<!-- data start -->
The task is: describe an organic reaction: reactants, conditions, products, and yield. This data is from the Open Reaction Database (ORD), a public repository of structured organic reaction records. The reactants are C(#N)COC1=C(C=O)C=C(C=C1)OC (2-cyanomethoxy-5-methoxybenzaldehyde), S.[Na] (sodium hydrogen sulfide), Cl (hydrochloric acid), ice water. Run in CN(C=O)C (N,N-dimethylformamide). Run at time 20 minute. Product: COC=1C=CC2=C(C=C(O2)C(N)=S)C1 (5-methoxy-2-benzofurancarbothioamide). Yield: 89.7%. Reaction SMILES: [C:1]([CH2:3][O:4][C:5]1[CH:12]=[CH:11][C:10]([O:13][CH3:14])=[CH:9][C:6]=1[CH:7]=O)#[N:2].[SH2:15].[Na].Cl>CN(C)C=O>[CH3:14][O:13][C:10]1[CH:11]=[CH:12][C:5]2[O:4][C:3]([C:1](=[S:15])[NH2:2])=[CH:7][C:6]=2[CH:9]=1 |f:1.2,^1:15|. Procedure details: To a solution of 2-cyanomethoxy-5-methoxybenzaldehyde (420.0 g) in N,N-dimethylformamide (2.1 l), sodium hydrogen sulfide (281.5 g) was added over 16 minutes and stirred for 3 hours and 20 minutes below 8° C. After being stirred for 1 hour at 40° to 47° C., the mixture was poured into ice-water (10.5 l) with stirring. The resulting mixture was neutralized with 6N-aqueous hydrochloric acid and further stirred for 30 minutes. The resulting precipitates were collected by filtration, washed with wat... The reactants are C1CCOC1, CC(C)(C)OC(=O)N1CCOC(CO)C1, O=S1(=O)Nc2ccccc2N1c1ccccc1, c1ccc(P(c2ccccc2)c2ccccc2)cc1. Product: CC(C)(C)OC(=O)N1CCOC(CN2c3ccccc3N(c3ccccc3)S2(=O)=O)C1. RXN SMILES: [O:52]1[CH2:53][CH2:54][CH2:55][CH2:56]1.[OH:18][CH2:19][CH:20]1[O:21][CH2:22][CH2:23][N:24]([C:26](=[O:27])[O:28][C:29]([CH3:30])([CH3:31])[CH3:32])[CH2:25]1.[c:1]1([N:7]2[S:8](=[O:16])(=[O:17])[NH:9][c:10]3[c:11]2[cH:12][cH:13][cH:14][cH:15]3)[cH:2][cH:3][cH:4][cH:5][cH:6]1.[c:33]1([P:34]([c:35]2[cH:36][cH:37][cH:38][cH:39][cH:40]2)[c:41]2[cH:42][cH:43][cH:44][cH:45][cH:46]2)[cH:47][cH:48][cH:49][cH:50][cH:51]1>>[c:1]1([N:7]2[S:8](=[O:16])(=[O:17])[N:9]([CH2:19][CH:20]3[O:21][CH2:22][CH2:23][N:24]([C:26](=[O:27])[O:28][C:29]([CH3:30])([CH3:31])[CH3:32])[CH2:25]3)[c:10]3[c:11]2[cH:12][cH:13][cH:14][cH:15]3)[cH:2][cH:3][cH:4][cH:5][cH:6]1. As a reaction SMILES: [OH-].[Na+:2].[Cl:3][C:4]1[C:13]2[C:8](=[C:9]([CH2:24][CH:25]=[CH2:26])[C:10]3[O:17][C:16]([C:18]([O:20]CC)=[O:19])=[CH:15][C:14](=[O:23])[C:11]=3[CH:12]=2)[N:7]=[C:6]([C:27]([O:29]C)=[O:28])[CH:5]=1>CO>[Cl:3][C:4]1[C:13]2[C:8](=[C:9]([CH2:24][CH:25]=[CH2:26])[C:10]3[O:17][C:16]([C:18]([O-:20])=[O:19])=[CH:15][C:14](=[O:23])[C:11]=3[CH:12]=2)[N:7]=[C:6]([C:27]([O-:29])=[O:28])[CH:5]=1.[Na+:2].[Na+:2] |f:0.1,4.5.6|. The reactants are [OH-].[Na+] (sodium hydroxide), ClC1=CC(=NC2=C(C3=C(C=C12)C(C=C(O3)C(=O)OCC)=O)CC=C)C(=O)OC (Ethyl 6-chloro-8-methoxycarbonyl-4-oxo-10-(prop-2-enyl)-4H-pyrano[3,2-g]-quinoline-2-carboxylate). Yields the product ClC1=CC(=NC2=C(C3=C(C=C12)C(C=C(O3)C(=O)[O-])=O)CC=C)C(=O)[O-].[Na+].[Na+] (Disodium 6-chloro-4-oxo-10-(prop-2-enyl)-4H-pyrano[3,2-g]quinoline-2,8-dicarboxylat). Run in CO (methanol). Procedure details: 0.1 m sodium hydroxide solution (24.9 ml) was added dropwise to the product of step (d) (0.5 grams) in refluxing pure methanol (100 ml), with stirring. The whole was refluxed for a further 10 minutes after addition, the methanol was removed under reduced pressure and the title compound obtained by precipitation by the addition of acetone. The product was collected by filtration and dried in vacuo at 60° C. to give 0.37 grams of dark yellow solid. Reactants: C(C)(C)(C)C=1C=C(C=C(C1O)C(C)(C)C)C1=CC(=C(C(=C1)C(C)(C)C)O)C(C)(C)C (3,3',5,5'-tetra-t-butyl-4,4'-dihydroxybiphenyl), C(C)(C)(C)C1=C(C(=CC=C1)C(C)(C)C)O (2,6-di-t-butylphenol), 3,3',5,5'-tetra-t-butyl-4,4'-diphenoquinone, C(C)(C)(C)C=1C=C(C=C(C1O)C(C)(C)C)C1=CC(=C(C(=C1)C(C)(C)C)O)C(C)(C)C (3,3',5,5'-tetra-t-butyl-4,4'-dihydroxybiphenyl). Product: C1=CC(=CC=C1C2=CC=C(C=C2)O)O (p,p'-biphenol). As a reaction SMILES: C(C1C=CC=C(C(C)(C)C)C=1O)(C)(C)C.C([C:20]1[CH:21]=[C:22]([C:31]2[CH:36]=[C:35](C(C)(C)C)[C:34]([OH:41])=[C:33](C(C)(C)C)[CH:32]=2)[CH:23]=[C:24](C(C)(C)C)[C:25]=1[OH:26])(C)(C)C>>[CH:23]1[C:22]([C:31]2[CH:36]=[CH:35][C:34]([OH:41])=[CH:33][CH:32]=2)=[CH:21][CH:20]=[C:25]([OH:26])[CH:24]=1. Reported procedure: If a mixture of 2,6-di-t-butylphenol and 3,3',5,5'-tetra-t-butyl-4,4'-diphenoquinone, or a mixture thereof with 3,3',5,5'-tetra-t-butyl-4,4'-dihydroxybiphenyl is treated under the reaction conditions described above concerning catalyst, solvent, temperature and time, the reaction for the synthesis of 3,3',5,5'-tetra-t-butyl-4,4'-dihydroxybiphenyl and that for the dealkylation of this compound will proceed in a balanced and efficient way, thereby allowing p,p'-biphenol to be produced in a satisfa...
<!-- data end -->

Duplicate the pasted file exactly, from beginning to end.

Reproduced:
The task is: describe an organic reaction: reactants, conditions, products, and yield. This data is from the Open Reaction Database (ORD), a public repository of structured organic reaction records. The reactants are C(#N)COC1=C(C=O)C=C(C=C1)OC (2-cyanomethoxy-5-methoxybenzaldehyde), S.[Na] (sodium hydrogen sulfide), Cl (hydrochloric acid), ice water. Run in CN(C=O)C (N,N-dimethylformamide). Run at time 20 minute. Product: COC=1C=CC2=C(C=C(O2)C(N)=S)C1 (5-methoxy-2-benzofurancarbothioamide). Yield: 89.7%. Reaction SMILES: [C:1]([CH2:3][O:4][C:5]1[CH:12]=[CH:11][C:10]([O:13][CH3:14])=[CH:9][C:6]=1[CH:7]=O)#[N:2].[SH2:15].[Na].Cl>CN(C)C=O>[CH3:14][O:13][C:10]1[CH:11]=[CH:12][C:5]2[O:4][C:3]([C:1](=[S:15])[NH2:2])=[CH:7][C:6]=2[CH:9]=1 |f:1.2,^1:15|. Procedure details: To a solution of 2-cyanomethoxy-5-methoxybenzaldehyde (420.0 g) in N,N-dimethylformamide (2.1 l), sodium hydrogen sulfide (281.5 g) was added over 16 minutes and stirred for 3 hours and 20 minutes below 8° C. After being stirred for 1 hour at 40° to 47° C., the mixture was poured into ice-water (10.5 l) with stirring. The resulting mixture was neutralized with 6N-aqueous hydrochloric acid and further stirred for 30 minutes. The resulting precipitates were collected by filtration, washed with wat... The reactants are C1CCOC1, CC(C)(C)OC(=O)N1CCOC(CO)C1, O=S1(=O)Nc2ccccc2N1c1ccccc1, c1ccc(P(c2ccccc2)c2ccccc2)cc1. Product: CC(C)(C)OC(=O)N1CCOC(CN2c3ccccc3N(c3ccccc3)S2(=O)=O)C1. RXN SMILES: [O:52]1[CH2:53][CH2:54][CH2:55][CH2:56]1.[OH:18][CH2:19][CH:20]1[O:21][CH2:22][CH2:23][N:24]([C:26](=[O:27])[O:28][C:29]([CH3:30])([CH3:31])[CH3:32])[CH2:25]1.[c:1]1([N:7]2[S:8](=[O:16])(=[O:17])[NH:9][c:10]3[c:11]2[cH:12][cH:13][cH:14][cH:15]3)[cH:2][cH:3][cH:4][cH:5][cH:6]1.[c:33]1([P:34]([c:35]2[cH:36][cH:37][cH:38][cH:39][cH:40]2)[c:41]2[cH:42][cH:43][cH:44][cH:45][cH:46]2)[cH:47][cH:48][cH:49][cH:50][cH:51]1>>[c:1]1([N:7]2[S:8](=[O:16])(=[O:17])[N:9]([CH2:19][CH:20]3[O:21][CH2:22][CH2:23][N:24]([C:26](=[O:27])[O:28][C:29]([CH3:30])([CH3:31])[CH3:32])[CH2:25]3)[c:10]3[c:11]2[cH:12][cH:13][cH:14][cH:15]3)[cH:2][cH:3][cH:4][cH:5][cH:6]1. As a reaction SMILES: [OH-].[Na+:2].[Cl:3][C:4]1[C:13]2[C:8](=[C:9]([CH2:24][CH:25]=[CH2:26])[C:10]3[O:17][C:16]([C:18]([O:20]CC)=[O:19])=[CH:15][C:14](=[O:23])[C:11]=3[CH:12]=2)[N:7]=[C:6]([C:27]([O:29]C)=[O:28])[CH:5]=1>CO>[Cl:3][C:4]1[C:13]2[C:8](=[C:9]([CH2:24][CH:25]=[CH2:26])[C:10]3[O:17][C:16]([C:18]([O-:20])=[O:19])=[CH:15][C:14](=[O:23])[C:11]=3[CH:12]=2)[N:7]=[C:6]([C:27]([O-:29])=[O:28])[CH:5]=1.[Na+:2].[Na+:2] |f:0.1,4.5.6|. The reactants are [OH-].[Na+] (sodium hydroxide), ClC1=CC(=NC2=C(C3=C(C=C12)C(C=C(O3)C(=O)OCC)=O)CC=C)C(=O)OC (Ethyl 6-chloro-8-methoxycarbonyl-4-oxo-10-(prop-2-enyl)-4H-pyrano[3,2-g]-quinoline-2-carboxylate). Yields the product ClC1=CC(=NC2=C(C3=C(C=C12)C(C=C(O3)C(=O)[O-])=O)CC=C)C(=O)[O-].[Na+].[Na+] (Disodium 6-chloro-4-oxo-10-(prop-2-enyl)-4H-pyrano[3,2-g]quinoline-2,8-dicarboxylat). Run in CO (methanol). Procedure details: 0.1 m sodium hydroxide solution (24.9 ml) was added dropwise to the product of step (d) (0.5 grams) in refluxing pure methanol (100 ml), with stirring. The whole was refluxed for a further 10 minutes after addition, the methanol was removed under reduced pressure and the title compound obtained by precipitation by the addition of acetone. The product was collected by filtration and dried in vacuo at 60° C. to give 0.37 grams of dark yellow solid. Reactants: C(C)(C)(C)C=1C=C(C=C(C1O)C(C)(C)C)C1=CC(=C(C(=C1)C(C)(C)C)O)C(C)(C)C (3,3',5,5'-tetra-t-butyl-4,4'-dihydroxybiphenyl), C(C)(C)(C)C1=C(C(=CC=C1)C(C)(C)C)O (2,6-di-t-butylphenol), 3,3',5,5'-tetra-t-butyl-4,4'-diphenoquinone, C(C)(C)(C)C=1C=C(C=C(C1O)C(C)(C)C)C1=CC(=C(C(=C1)C(C)(C)C)O)C(C)(C)C (3,3',5,5'-tetra-t-butyl-4,4'-dihydroxybiphenyl). Product: C1=CC(=CC=C1C2=CC=C(C=C2)O)O (p,p'-biphenol). As a reaction SMILES: C(C1C=CC=C(C(C)(C)C)C=1O)(C)(C)C.C([C:20]1[CH:21]=[C:22]([C:31]2[CH:36]=[C:35](C(C)(C)C)[C:34]([OH:41])=[C:33](C(C)(C)C)[CH:32]=2)[CH:23]=[C:24](C(C)(C)C)[C:25]=1[OH:26])(C)(C)C>>[CH:23]1[C:22]([C:31]2[CH:36]=[CH:35][C:34]([OH:41])=[CH:33][CH:32]=2)=[CH:21][CH:20]=[C:25]([OH:26])[CH:24]=1. Reported procedure: If a mixture of 2,6-di-t-butylphenol and 3,3',5,5'-tetra-t-butyl-4,4'-diphenoquinone, or a mixture thereof with 3,3',5,5'-tetra-t-butyl-4,4'-dihydroxybiphenyl is treated under the reaction conditions described above concerning catalyst, solvent, temperature and time, the reaction for the synthesis of 3,3',5,5'-tetra-t-butyl-4,4'-dihydroxybiphenyl and that for the dealkylation of this compound will proceed in a balanced and efficient way, thereby allowing p,p'-biphenol to be produced in a satisfa...